Antimicrobial resistance (AMR) is a well-recognized, widespread, and growing issue of concern. With increasing incidence of AMR, the ability to respond quickly to infection with or exposure to an AMR pathogen is critical. Approaches that could accurately and more quickly identify whether a pathogen is AMR also are needed to more rapidly respond to existing and emerging biological threats. We examined proteins associated with paired AMR and antimicrobial susceptible (AMS) strains of Yersinia pestis and Francisella tularensis, causative agents of the diseases plague and tularemia, respectively, to identify whether potential existed to use proteins as signatures of AMR. We found that protein expression was significantly impacted by AMR status. Antimicrobial resistance-conferring proteins were expressed even in the absence of antibiotics in growth media, and the abundance of 10–20% of cellular proteins beyond those that directly confer AMR also were significantly changed in both Y. pestis and F. tularensis. Most strikingly, the abundance of proteins involved in specific metabolic pathways and biological functions was altered in all AMR strains examined, independent of species, resistance mechanism, and affected cellular antimicrobial target. We have identified features that distinguish between AMR and AMS strains, including a subset of features shared across species with different resistance mechanisms, which suggest shared biological signatures of resistance. These features could form the basis of novel approaches to identify AMR phenotypes in unknown strains.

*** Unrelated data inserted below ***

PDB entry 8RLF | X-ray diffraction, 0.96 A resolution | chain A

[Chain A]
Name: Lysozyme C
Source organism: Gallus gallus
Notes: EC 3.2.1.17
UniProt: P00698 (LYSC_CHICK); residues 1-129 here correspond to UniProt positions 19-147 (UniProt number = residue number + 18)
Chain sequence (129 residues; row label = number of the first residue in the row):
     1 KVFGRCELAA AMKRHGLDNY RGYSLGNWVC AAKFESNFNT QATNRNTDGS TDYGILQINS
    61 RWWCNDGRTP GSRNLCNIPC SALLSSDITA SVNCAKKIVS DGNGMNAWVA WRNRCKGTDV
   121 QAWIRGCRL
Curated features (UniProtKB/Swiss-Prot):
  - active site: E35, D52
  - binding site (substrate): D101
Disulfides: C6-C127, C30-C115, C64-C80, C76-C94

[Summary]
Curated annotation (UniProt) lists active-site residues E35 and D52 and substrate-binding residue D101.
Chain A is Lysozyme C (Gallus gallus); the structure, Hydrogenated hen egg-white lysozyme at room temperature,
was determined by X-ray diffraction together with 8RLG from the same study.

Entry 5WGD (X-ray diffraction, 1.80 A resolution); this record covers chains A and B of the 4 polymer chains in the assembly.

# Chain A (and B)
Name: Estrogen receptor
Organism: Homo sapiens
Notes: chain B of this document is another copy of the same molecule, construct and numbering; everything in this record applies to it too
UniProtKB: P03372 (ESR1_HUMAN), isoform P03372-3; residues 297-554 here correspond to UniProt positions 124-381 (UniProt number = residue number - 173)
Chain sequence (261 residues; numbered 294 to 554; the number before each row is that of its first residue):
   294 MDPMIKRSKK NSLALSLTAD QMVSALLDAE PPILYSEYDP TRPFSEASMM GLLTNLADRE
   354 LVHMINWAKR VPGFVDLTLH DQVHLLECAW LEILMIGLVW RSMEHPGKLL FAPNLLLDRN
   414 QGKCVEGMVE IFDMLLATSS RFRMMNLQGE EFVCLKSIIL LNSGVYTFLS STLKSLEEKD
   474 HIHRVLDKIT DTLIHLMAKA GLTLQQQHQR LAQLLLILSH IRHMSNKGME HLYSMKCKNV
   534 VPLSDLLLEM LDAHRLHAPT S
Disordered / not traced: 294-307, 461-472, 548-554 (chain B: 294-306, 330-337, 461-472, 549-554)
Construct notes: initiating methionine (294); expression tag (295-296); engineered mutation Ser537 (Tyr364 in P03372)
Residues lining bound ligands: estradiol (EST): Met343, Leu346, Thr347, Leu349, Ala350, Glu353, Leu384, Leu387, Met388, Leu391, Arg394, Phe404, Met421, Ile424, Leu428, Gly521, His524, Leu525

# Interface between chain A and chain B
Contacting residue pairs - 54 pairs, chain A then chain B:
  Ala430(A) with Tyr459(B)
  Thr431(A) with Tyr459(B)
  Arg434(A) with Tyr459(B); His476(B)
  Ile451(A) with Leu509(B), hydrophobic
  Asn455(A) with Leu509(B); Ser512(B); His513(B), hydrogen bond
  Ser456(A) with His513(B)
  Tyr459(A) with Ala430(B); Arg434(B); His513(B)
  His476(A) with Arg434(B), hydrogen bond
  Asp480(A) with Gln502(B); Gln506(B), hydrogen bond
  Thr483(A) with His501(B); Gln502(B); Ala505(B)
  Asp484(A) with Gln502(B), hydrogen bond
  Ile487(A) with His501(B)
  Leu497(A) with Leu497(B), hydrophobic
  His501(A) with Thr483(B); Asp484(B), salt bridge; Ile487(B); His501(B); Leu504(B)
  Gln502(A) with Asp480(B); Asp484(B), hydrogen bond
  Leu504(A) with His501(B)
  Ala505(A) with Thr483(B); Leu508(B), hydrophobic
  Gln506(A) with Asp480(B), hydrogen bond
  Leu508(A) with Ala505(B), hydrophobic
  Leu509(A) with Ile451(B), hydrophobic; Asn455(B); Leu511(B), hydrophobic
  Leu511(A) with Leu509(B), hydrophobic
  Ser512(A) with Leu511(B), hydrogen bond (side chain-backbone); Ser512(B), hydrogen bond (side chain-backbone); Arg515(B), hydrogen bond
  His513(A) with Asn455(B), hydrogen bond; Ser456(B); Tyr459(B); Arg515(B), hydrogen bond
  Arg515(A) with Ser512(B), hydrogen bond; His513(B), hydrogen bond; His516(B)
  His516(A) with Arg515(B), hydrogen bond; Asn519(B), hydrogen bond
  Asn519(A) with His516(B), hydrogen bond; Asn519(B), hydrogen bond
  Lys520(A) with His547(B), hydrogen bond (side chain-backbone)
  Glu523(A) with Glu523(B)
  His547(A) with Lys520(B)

- Francisella tularensis
- Yersinia pestis
- antimicrobial resistance (AMR)
- fatty acid biosynthesis
ASJC Scopus subject areas